La Poesie en jeu(x): Theoville de Bandore sur la corde raide de la rime

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For over 150 years, critics have persistently seen in Banville little more than a clown or acrobat of verse, a virtuosic improviser and a writer of extravagant forms with little or no semantic content. This article argues, on the contrary, that Banville's formal games, like free verse and prose poetry, constitute a method of confronting the difficulty of recognising authentic art in the post-Romantic period. In his Occidentales, Banville explores a Second Empire where fake, mechanical art is praised to the detriment of real art, which is alive and unpredictable. In pushing the form of his metrical verse to the point of absurdity with ultra-rich rhymes, enjambement and blatant filler material, Banville forces his readers, as well as the critics, to ask themselves whether regular verse form, inherited from the Romantics, is any longer a reliable guarantee of a text's poeticity. Indeed, for Banville, real poetry will always escape prescription, refusing to be reduced to mechanical rules which might lend themselves to imitation by inferior minds.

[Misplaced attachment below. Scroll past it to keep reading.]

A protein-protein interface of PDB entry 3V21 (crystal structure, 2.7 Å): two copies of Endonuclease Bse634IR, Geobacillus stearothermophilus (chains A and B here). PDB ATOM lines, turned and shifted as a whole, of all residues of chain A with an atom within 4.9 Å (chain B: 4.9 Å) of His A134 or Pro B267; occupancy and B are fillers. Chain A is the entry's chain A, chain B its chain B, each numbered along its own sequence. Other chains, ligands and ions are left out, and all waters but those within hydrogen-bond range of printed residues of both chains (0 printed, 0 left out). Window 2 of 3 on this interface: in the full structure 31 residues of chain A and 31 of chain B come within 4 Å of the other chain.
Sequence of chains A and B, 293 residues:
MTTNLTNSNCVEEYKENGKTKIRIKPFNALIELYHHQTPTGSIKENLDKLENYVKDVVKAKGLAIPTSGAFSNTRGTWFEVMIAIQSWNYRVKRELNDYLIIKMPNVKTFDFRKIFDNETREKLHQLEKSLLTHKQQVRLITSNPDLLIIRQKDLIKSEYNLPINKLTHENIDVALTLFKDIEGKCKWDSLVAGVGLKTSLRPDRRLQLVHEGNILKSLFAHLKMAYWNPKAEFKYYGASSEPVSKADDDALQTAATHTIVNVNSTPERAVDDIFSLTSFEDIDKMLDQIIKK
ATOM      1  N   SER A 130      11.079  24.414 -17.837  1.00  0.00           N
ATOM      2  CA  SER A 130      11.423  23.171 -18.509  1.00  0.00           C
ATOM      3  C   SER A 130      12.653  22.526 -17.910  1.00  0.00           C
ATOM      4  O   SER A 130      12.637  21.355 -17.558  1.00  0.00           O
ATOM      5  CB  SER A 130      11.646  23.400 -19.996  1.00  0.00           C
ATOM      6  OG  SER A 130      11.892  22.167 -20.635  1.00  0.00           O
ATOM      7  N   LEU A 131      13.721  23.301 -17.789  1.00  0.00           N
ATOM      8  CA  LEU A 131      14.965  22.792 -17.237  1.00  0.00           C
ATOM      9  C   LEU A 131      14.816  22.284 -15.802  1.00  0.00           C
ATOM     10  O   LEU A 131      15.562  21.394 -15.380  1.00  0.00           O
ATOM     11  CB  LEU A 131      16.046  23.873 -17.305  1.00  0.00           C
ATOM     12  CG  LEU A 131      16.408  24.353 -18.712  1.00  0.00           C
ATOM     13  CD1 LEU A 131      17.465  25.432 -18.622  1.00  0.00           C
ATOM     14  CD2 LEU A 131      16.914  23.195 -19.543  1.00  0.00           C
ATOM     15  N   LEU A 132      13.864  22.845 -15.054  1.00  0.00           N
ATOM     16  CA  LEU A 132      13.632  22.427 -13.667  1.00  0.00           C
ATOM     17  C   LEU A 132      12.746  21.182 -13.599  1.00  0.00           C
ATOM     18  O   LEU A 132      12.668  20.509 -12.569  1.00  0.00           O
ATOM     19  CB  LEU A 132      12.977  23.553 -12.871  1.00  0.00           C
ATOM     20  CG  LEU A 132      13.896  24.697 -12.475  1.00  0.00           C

Original languageFrench
Pages (from-to)167-184
Issue number2
Publication statusPublished - Oct 2010

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